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How K-pop has sparked an interest in international politics

Muthia Nurbaitty
Muthia Nurbaitty

International relations graduate

Jakarta | Wed, May 2, 2018 | 02:53 pm
How K-pop has sparked an interest in international politics

Girls' Generation during their 'Phantasia' tour in Seoul in November 2015. (facebook.com/girlsgeneration/File)

April 27 marked the first meeting of South Korean president Moon Jae-in and North Korean leader Kim Jong-un on South Korean soil for the Inter-Korea Summit. After the signing of an armistice agreement over 60 years ago, the meeting concluded on a hopeful note for the future of the Korean people: the end of the Korean War.

As the world delighted in this historic moment, young K-pop fans around the globe could not hide their pure joy over the peace process. These members of the younger generation, who pay little attention to international affairs, started to take notice. Their sole reason for caring: their idols.

With a peaceful end in sight, young K-Pop fans are cheering on the news. Social media platforms have begun filling up with their hopes and concerns, creating a whole new picture of K-pop fans, who often populate their social media pages with news and gossip about their idols.

K-Pop fans on Instagram started to update their stories with screenshots from news outlets or pictures of Moon and Kim shaking hands in Panmunjom, adding emojis and delighted comments.

Read also: North Korean cold noodles a hit as ties with South warm up

Twitter users also participated in the hype. K-pop fans were busy retweeting and responding to news about the summit. Korean entertainment media certainly helped spread the news to K-pop fans.

But for these K-pop fans, their thoughts were not on the peace process alone. The most common comments written by K-pop fans expressed their hopes for an end to military conscription for their male idols.

This might seem trivial for people outside the K-Pop circle, but K-pop fans care deeply about their idols entering military service.

According to data collected by Maur-Anne Griffonnet-Barge in 2016, K-pop fans aged 19 or younger constitute almost 50 percent of the whole community. With most being female, this shows the reason behind the huge number of comments about military conscription.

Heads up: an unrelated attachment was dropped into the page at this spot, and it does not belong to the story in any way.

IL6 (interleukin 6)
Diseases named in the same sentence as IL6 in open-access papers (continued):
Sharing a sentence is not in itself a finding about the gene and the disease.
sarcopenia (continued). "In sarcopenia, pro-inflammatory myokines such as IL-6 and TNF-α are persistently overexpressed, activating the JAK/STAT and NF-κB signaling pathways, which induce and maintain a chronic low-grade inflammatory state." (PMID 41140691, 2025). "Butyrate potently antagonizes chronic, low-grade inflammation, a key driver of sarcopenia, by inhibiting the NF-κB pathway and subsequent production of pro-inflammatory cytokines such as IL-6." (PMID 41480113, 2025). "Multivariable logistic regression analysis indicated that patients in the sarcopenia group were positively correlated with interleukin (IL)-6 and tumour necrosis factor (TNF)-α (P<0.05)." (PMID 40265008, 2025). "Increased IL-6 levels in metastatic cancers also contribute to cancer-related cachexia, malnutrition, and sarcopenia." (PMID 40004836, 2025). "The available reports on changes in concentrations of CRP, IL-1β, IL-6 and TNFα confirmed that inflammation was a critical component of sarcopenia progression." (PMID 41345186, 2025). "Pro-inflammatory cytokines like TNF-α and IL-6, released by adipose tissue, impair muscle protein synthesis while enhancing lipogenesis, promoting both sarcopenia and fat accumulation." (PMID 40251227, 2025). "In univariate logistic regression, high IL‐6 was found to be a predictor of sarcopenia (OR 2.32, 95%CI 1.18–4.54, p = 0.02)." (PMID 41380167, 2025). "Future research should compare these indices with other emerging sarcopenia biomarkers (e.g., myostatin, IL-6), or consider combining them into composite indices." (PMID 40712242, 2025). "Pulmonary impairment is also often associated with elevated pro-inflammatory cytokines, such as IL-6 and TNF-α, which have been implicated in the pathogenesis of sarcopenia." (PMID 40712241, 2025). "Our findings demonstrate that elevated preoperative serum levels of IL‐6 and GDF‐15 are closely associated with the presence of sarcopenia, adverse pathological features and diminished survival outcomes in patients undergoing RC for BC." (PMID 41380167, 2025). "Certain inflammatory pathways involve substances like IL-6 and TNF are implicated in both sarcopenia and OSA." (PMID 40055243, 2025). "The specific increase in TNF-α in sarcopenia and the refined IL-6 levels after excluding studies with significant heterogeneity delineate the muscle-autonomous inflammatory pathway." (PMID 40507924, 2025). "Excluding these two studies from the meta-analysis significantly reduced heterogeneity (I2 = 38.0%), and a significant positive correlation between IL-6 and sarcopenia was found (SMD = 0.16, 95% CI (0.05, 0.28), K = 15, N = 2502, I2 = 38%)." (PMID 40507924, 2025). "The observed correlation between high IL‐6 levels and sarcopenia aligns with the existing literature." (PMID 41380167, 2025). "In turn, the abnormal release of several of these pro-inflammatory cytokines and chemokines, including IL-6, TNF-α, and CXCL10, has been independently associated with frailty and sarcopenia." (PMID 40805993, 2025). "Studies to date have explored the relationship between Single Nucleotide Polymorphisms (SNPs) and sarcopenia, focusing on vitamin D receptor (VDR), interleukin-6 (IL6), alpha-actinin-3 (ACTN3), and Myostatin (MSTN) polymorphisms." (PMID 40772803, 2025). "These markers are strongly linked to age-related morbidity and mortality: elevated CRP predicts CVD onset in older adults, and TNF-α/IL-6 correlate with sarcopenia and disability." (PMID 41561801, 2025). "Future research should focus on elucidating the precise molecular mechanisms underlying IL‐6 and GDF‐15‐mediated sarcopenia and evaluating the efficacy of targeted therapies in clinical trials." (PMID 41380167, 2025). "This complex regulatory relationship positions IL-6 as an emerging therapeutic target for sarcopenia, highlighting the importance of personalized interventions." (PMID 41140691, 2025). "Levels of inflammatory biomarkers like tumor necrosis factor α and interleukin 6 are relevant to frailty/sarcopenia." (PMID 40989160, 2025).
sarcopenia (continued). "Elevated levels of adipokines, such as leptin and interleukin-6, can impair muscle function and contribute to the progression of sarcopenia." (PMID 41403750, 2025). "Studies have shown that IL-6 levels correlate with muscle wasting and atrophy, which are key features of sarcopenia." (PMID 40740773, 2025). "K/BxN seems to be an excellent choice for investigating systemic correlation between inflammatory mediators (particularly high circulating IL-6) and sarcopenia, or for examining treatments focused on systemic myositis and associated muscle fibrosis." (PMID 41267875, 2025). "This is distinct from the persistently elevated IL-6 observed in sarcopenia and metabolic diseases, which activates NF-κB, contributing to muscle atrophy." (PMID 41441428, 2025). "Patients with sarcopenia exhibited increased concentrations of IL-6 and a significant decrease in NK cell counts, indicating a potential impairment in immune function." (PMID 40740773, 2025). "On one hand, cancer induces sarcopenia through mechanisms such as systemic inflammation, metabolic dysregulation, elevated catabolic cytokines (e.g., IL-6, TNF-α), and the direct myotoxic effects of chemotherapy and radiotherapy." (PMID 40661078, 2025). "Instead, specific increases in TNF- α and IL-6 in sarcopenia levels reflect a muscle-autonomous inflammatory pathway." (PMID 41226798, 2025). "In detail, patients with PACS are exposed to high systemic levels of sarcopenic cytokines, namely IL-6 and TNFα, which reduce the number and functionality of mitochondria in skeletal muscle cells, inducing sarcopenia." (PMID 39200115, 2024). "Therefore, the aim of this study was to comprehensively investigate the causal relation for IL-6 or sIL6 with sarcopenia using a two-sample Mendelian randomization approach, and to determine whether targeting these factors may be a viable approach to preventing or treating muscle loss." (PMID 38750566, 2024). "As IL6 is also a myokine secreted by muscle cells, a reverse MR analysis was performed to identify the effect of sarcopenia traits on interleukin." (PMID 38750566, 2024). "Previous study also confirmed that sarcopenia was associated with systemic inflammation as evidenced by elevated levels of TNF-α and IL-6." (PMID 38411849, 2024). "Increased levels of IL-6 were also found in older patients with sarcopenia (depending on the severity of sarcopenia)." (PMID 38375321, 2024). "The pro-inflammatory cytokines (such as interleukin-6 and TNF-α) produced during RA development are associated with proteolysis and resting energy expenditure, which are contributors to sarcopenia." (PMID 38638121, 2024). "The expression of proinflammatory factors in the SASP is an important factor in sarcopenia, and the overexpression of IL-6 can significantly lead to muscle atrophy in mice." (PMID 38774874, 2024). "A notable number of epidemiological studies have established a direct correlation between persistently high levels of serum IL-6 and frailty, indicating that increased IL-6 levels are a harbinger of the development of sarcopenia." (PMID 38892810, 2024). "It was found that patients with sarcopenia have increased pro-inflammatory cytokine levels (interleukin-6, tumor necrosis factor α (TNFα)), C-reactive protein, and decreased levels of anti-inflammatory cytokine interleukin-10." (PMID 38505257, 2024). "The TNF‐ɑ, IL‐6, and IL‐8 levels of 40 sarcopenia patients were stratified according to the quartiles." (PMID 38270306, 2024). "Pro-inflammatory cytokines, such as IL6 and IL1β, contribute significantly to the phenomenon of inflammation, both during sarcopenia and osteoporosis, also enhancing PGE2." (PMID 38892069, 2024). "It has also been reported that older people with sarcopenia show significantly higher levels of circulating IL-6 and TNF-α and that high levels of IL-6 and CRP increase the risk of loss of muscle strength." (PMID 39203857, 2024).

Read also: Guide to visiting North Korea for Indonesians

Male K-pop idols are not exempt from military conscription, and not being able to see their favorite performers on the stage for two years is a hard reality for many K-pop fans.

Though the hype around the peace process disappeared as fast as it appeared, it has shown that South Korean diplomacy through entertainment has been successful. The “Korean cultural wave” has been a global phenomenon since the early 21st century.

Since then, Korean dramas and Korean idols have attracted the attention of people across the globe, alongside Japanese and Chinese dramas. But lately, the Korean wave has gained added attention thanks to idols like Bigbang, BTS, EXO, Girls’ Generation, and many more. This asset has been used well by the South Korean government to conduct soft diplomacy all over the world, with North Korea no exception.

Not so long ago, South Korean idols went to North Korea to perform for the North Korean people including Kim Jong-un. Red Velvet and Girls’ Generation’s Seohyun were among the team who went to participate.

This concert was not the first in North Korea, but was deemed a successful example of diplomacy and gave a strong signal that the summit between the two leaders could change the fate of the Korean Peninsula.

As the number of K-pop fans has grown, it has contributed to the massive support for ending the conflict, not only among Korean citizens but also K-pop fans around the world.

International politics is always a hard, boring subject to talk about unless you are student of political science. Getting members of the young generations nowadays to scroll through news on international politics, or even just take a glance, takes a lot of effort.

We cannot deny that K-pop has helped the young generation care more about what is happening on the other side of the world.

I don't mean to sound overly optimistic about the prospects of younger generations taking a deeper interest in international politics, but this sure is a good start. (mut)

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The writer is an international relations graduate, has deep interest in international politics and security issues, and spends her spare time adoring the life of Jacqueline Kennedy while listening to K-pop.

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